catapult magazine

catapult magazine

Vol 10, Num 7 :: 2011.04.08 — 2011.04.21



A friend of ours, before we knew him, wrote an article for his college paper called, “Vasectomy now!” about all of the reasons people should commit (surgically) to not having children.  While some would dismiss his position as youthful philosophical passion, I think he’s still holding the course, both in thought and action.  And I think maybe more people can identify these days, if not with his strident call to (in)action, at least with the question of where our world is headed and whether it’s wise to bring more fragile, needy beings into it.

Whether conservative or liberal or something else altogether, there seems to be more than enough worry to go around these days.  Will the current polarized political climate lead to fascism or socialism?  Which will come first: the collapse of our ecosystem or our moral structure?  When will the takeover by big government, big business or some other big bad be complete?  And whose well-being is the most important anyway: individuals, communities or corporations?  Some people believe God is just waiting to whomp our disobedient heads like a Whack-a-Mole.  And even for those who don’t believe in God, well, as the Sparks warn us via Neko Case, “Never turn your back on Mother Earth.”

In her poem “Small Bodies,” I can hear these questions and worries lurking around the edges of Mary Oliver’s pond-side reflection:

It is almost summer.  In the pond
the pickerel leap,
and the delicate teal have brought forth
their many charming young,
and the turtle is ravenous.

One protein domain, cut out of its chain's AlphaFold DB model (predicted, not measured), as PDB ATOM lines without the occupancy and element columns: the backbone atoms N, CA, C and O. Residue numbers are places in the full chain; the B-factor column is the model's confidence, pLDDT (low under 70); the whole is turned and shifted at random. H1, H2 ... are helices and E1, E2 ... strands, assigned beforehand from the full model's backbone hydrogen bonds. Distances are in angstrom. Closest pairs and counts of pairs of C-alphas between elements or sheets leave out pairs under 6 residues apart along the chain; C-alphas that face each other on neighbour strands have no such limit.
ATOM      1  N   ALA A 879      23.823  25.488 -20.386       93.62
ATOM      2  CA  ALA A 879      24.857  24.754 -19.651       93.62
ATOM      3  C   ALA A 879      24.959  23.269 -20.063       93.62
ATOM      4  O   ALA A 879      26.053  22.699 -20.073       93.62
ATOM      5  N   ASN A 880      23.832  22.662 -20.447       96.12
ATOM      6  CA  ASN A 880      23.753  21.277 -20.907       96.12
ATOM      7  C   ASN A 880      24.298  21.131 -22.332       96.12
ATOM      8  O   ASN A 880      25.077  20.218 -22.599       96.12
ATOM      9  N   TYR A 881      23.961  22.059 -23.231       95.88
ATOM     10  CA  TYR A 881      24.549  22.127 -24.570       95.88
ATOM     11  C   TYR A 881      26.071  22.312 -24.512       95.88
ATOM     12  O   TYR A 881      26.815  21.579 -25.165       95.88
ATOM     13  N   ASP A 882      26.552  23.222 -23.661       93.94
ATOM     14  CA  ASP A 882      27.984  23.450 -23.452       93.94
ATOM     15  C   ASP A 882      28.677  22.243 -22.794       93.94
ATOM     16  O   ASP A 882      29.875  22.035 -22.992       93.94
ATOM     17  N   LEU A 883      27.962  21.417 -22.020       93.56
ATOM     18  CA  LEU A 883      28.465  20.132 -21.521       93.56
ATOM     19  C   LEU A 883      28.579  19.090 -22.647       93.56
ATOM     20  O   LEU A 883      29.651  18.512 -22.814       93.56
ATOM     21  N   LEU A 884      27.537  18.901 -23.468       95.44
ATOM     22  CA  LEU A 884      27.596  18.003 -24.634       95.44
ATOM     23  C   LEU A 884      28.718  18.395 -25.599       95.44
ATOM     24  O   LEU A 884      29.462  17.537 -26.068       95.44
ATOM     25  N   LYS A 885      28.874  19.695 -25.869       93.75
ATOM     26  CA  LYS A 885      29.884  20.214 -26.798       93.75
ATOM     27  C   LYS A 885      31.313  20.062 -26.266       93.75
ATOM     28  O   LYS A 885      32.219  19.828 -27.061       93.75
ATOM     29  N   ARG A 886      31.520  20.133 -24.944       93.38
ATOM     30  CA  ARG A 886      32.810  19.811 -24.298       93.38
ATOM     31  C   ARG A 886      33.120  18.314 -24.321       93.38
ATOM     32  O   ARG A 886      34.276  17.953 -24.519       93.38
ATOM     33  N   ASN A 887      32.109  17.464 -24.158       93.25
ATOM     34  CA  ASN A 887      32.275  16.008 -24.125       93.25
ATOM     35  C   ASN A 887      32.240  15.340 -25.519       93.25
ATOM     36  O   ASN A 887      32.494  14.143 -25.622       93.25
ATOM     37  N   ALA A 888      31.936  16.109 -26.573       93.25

It is hard sometimes, oh Lord,
to be faithful.
I am more boldly made
than the little ducks, paddling and laughing.
But not so bold
as the turtle
with his greasy mouth.
I know you know everything —
I rely on this.
Still, there are so many small bodies in the world
for which I am afraid.

Make no mistake: there is cause for alarm.  Whatever name we give the turtle — racism, abuse, poverty, vapid amusement, consumerism — he exists to devour us all.  And yet there is also cause for hope.  Within Oliver’s natural tableau, we see fish and turtles and birds and humans, all of whom share a drive for beauty, nourishment and procreation.  And at no time, at least in the Midwest, is this drive more evident than in spring.  Yesterday, three squirrels made me and my husband laugh out loud when our diesel engine swung around a curve and startled their frantic little party.  Despite a five-day forecast that is anywhere from 20 to 70 degrees with ample sun, clouds, snow, wind and rain, the tulips are sending up their first leaves up out of the dirt like fingertips to test the atmosphere.

While films like Children of Men rightly warn us that our selfishness may lead sooner rather than later to a sterile, gray world, we can’t underestimate the capacity of life to withstand whatever assault we humans might unleash.  Another poet, Maurice Manning, puts words and images to it in XXI from his Bucolics series.  In the voice of a humble farmer addressing an ambiguous, but respected God/supervisor, Manning writes,

you make it all seem easy Boss
the green plus everything to do
with green like sticks which once upon
a time were green before they fell
upon the ground as sticks but sticks
make nests no doubt about it nests
make birds so Boss I think it’s fair
to say that birds must come from green
like horses Boss or pastures come
from dirt with green together

Green is hope and hope is everywhere.  Green reproduces with embarrassing disregard for the borders between species — not unlike other scandalous spirits you might know. And regardless of our commitment to have no children or twenty, or our efforts to save the world or damn it all to hell, hope’s fecundity hides in the space between bark and sticks, in the darkness of a barren womb, in the stillness of exceptionally ordinary moments.  Hope’s progeny are everywhere.  They fly around the bend and there we are, startled as spring squirrels, wondering what, exactly, we expected.

And so: may your surprise at what comes around the curve be pleasant in this abundant season.

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